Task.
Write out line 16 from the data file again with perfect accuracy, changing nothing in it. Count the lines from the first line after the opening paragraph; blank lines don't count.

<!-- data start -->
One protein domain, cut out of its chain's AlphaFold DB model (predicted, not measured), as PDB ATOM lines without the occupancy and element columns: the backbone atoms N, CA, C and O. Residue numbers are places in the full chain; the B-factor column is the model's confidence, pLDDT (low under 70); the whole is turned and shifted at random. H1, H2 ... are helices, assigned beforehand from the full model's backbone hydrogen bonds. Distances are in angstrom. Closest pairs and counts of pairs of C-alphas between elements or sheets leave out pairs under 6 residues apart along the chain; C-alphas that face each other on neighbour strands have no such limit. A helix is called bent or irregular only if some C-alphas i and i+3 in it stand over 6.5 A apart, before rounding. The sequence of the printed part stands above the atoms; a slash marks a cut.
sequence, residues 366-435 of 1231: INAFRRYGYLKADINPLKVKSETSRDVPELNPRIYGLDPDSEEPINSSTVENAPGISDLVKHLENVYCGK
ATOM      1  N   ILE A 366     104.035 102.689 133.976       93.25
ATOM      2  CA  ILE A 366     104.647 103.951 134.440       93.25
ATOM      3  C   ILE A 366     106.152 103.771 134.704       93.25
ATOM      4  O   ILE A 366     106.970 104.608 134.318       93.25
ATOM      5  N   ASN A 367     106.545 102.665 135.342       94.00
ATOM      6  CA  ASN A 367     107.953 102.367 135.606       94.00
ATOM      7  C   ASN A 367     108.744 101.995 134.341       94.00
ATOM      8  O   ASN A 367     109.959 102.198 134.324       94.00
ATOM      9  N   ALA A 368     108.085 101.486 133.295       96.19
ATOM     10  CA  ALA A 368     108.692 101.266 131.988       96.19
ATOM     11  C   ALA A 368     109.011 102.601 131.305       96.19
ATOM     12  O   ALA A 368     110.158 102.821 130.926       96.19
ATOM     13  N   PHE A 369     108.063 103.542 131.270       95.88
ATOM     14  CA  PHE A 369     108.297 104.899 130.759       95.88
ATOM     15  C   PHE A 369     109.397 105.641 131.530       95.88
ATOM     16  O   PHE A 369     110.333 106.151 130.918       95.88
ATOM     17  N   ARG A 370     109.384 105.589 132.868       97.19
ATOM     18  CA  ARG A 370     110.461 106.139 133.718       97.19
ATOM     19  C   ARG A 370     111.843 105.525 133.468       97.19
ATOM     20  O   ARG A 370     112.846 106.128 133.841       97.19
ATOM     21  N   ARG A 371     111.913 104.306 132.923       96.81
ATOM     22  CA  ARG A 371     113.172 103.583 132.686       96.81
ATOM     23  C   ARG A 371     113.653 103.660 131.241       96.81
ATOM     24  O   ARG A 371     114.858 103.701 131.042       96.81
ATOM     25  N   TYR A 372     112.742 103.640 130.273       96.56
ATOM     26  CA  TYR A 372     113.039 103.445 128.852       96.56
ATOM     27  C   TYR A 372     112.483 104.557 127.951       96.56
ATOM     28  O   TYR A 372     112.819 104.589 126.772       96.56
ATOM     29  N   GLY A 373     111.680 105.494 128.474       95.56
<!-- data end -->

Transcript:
ATOM     15  C   PHE A 369     109.397 105.641 131.530       95.88